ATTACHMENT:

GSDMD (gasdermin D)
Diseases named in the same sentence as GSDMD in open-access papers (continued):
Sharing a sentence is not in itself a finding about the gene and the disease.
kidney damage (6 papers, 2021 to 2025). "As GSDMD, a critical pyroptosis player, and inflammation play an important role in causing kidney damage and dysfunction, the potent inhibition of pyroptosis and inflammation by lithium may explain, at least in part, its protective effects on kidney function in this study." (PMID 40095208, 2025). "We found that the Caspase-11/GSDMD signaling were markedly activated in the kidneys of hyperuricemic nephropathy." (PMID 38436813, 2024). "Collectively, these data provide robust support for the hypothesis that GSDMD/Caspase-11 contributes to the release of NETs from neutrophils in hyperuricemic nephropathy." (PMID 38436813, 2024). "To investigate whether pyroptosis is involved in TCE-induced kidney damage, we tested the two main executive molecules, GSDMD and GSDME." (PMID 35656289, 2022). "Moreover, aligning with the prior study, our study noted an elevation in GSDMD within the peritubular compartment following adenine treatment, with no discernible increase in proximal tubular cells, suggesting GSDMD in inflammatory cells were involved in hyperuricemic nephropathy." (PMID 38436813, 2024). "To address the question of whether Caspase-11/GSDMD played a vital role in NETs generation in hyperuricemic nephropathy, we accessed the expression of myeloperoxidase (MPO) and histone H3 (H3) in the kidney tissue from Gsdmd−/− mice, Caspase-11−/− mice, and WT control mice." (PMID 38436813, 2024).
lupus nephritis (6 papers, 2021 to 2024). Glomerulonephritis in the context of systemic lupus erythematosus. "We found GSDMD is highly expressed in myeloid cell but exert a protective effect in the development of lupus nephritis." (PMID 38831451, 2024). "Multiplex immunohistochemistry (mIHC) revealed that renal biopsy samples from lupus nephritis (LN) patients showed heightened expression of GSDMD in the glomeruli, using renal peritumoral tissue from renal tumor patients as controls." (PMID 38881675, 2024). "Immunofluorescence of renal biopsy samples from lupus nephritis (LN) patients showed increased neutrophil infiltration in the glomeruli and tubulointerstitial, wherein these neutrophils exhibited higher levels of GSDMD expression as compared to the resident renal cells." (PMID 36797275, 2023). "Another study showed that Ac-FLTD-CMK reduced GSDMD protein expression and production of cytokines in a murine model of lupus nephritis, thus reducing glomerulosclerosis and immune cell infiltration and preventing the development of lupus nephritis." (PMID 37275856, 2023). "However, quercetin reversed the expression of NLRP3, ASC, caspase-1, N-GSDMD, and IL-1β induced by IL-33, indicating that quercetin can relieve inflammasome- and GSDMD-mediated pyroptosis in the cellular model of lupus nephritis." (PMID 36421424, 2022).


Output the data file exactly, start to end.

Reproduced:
GSDMD (gasdermin D)
Diseases named in the same sentence as GSDMD in open-access papers (continued):
Sharing a sentence is not in itself a finding about the gene and the disease.
kidney damage (6 papers, 2021 to 2025). "As GSDMD, a critical pyroptosis player, and inflammation play an important role in causing kidney damage and dysfunction, the potent inhibition of pyroptosis and inflammation by lithium may explain, at least in part, its protective effects on kidney function in this study." (PMID 40095208, 2025). "We found that the Caspase-11/GSDMD signaling were markedly activated in the kidneys of hyperuricemic nephropathy." (PMID 38436813, 2024). "Collectively, these data provide robust support for the hypothesis that GSDMD/Caspase-11 contributes to the release of NETs from neutrophils in hyperuricemic nephropathy." (PMID 38436813, 2024). "To investigate whether pyroptosis is involved in TCE-induced kidney damage, we tested the two main executive molecules, GSDMD and GSDME." (PMID 35656289, 2022). "Moreover, aligning with the prior study, our study noted an elevation in GSDMD within the peritubular compartment following adenine treatment, with no discernible increase in proximal tubular cells, suggesting GSDMD in inflammatory cells were involved in hyperuricemic nephropathy." (PMID 38436813, 2024). "To address the question of whether Caspase-11/GSDMD played a vital role in NETs generation in hyperuricemic nephropathy, we accessed the expression of myeloperoxidase (MPO) and histone H3 (H3) in the kidney tissue from Gsdmd−/− mice, Caspase-11−/− mice, and WT control mice." (PMID 38436813, 2024).
lupus nephritis (6 papers, 2021 to 2024). Glomerulonephritis in the context of systemic lupus erythematosus. "We found GSDMD is highly expressed in myeloid cell but exert a protective effect in the development of lupus nephritis." (PMID 38831451, 2024). "Multiplex immunohistochemistry (mIHC) revealed that renal biopsy samples from lupus nephritis (LN) patients showed heightened expression of GSDMD in the glomeruli, using renal peritumoral tissue from renal tumor patients as controls." (PMID 38881675, 2024). "Immunofluorescence of renal biopsy samples from lupus nephritis (LN) patients showed increased neutrophil infiltration in the glomeruli and tubulointerstitial, wherein these neutrophils exhibited higher levels of GSDMD expression as compared to the resident renal cells." (PMID 36797275, 2023). "Another study showed that Ac-FLTD-CMK reduced GSDMD protein expression and production of cytokines in a murine model of lupus nephritis, thus reducing glomerulosclerosis and immune cell infiltration and preventing the development of lupus nephritis." (PMID 37275856, 2023). "However, quercetin reversed the expression of NLRP3, ASC, caspase-1, N-GSDMD, and IL-1β induced by IL-33, indicating that quercetin can relieve inflammasome- and GSDMD-mediated pyroptosis in the cellular model of lupus nephritis." (PMID 36421424, 2022).